What Is the Difference Between Roses and Spray Roses?

Spray roses refer to roses that develop clusters of blossoms on one stem or branch. Contrary to long-stem roses that produce one bloom per stem, these roses create a spray of smaller blossoms and are generally sold as sweetheart roses at the florist. Spray roses can, however, be grown in a pot and are generally labeled as mini roses.

Rose Variety

Floribunda roses produce a few blossoms on a branched stem often called a spray. These flowers are nestled tightly in a cluster. Each bud opens separately. The spray of roses often contains climbed in various stages of adulthood, from tight buds to fully open flowers.


Spray roses constitute the bulk of little bouquets and corsages, together with the foliage creating an attractive background for the brightly colored blooms. Sprays are ideal for little floral arrangements where bigger roses may be overpowering. They add a touch of romance to some setting or occasion.

Bloom Type

Like other roses, spray roses could be single, double or semi-double flowers. Single flowers have one layer of four to eight petals, while semi-double flowers have anywhere from eight to 25 petals. Double blooms could have up to 45 petals. Bloom color is similar to other fireworks, which range from white and pink to deep red.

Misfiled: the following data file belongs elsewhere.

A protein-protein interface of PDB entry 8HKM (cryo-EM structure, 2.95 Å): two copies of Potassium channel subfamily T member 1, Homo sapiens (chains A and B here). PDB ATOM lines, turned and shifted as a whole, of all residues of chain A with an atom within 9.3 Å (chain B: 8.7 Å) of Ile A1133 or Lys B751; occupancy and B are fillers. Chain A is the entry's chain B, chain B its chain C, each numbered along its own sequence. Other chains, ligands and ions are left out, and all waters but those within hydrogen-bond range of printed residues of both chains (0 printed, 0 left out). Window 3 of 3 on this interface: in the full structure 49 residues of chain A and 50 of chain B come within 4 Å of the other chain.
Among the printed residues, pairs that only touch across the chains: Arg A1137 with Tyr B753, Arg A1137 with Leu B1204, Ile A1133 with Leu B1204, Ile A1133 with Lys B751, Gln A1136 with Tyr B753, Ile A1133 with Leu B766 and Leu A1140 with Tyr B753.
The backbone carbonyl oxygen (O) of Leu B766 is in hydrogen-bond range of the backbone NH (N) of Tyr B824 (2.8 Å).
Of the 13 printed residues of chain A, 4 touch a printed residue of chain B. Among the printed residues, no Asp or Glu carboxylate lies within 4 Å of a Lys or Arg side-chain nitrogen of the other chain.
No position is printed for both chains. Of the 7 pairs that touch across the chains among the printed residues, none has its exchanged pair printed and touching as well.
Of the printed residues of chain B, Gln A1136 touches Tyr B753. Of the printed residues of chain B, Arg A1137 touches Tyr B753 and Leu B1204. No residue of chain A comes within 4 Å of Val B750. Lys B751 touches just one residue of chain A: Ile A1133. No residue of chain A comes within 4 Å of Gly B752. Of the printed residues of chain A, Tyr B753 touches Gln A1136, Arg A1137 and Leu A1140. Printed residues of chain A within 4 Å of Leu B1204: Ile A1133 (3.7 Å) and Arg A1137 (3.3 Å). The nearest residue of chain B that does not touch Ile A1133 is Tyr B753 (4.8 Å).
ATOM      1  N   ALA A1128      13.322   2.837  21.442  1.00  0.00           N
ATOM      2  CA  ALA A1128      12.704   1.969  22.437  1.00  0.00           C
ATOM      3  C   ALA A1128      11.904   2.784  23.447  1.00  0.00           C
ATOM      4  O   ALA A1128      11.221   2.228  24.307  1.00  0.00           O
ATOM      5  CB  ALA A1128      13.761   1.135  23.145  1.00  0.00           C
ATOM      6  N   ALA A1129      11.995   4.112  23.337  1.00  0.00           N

Spray roses typically have smaller blossoms compared to other roses. Because the flowers are close together, one spray resembles a little bouquet held together by thin stems that join a thicker main stem. Though there are exceptions, even with some full-length floribunda roses forming a spray, generally, spray roses are prized for their mini size and dainty cluster of blooms.

Potted Spray Roses

Spray roses grown in pots tend to be mini roses. These roses obtain their name from the blossom size — maybe not the size of the plant. When transplanted to the garden, or grown in a large container, mini roses often climb to heights of 12 to 36 inches.

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